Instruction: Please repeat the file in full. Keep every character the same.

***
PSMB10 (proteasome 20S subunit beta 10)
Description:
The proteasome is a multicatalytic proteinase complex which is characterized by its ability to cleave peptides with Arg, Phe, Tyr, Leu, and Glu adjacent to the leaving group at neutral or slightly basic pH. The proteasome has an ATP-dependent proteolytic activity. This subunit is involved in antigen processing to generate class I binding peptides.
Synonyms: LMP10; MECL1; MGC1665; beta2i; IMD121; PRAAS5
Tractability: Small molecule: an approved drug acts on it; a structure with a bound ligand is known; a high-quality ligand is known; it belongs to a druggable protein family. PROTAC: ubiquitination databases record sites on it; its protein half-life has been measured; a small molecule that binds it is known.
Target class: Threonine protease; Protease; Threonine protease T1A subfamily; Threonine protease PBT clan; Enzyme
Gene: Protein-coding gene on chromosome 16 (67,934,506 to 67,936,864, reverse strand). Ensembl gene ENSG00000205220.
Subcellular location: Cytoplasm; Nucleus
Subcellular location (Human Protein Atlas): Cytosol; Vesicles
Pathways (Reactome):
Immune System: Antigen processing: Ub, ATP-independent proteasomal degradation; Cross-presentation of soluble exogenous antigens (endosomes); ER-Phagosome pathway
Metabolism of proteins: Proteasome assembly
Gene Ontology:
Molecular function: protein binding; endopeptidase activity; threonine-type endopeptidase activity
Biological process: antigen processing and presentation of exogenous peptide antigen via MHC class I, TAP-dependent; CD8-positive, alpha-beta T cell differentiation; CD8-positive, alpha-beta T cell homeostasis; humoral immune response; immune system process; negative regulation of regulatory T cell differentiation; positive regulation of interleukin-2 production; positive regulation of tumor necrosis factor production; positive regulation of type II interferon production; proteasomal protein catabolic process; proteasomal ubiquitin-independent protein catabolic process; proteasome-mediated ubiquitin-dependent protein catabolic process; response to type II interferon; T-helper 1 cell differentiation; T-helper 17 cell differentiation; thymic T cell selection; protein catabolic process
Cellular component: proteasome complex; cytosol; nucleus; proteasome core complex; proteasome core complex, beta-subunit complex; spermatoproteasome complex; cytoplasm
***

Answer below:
PSMB10 (proteasome 20S subunit beta 10)
Description:
The proteasome is a multicatalytic proteinase complex which is characterized by its ability to cleave peptides with Arg, Phe, Tyr, Leu, and Glu adjacent to the leaving group at neutral or slightly basic pH. The proteasome has an ATP-dependent proteolytic activity. This subunit is involved in antigen processing to generate class I binding peptides.
Synonyms: LMP10; MECL1; MGC1665; beta2i; IMD121; PRAAS5
Tractability: Small molecule: an approved drug acts on it; a structure with a bound ligand is known; a high-quality ligand is known; it belongs to a druggable protein family. PROTAC: ubiquitination databases record sites on it; its protein half-life has been measured; a small molecule that binds it is known.
Target class: Threonine protease; Protease; Threonine protease T1A subfamily; Threonine protease PBT clan; Enzyme
Gene: Protein-coding gene on chromosome 16 (67,934,506 to 67,936,864, reverse strand). Ensembl gene ENSG00000205220.
Subcellular location: Cytoplasm; Nucleus
Subcellular location (Human Protein Atlas): Cytosol; Vesicles
Pathways (Reactome):
Immune System: Antigen processing: Ub, ATP-independent proteasomal degradation; Cross-presentation of soluble exogenous antigens (endosomes); ER-Phagosome pathway
Metabolism of proteins: Proteasome assembly
Gene Ontology:
Molecular function: protein binding; endopeptidase activity; threonine-type endopeptidase activity
Biological process: antigen processing and presentation of exogenous peptide antigen via MHC class I, TAP-dependent; CD8-positive, alpha-beta T cell differentiation; CD8-positive, alpha-beta T cell homeostasis; humoral immune response; immune system process; negative regulation of regulatory T cell differentiation; positive regulation of interleukin-2 production; positive regulation of tumor necrosis factor production; positive regulation of type II interferon production; proteasomal protein catabolic process; proteasomal ubiquitin-independent protein catabolic process; proteasome-mediated ubiquitin-dependent protein catabolic process; response to type II interferon; T-helper 1 cell differentiation; T-helper 17 cell differentiation; thymic T cell selection; protein catabolic process
Cellular component: proteasome complex; cytosol; nucleus; proteasome core complex; proteasome core complex, beta-subunit complex; spermatoproteasome complex; cytoplasm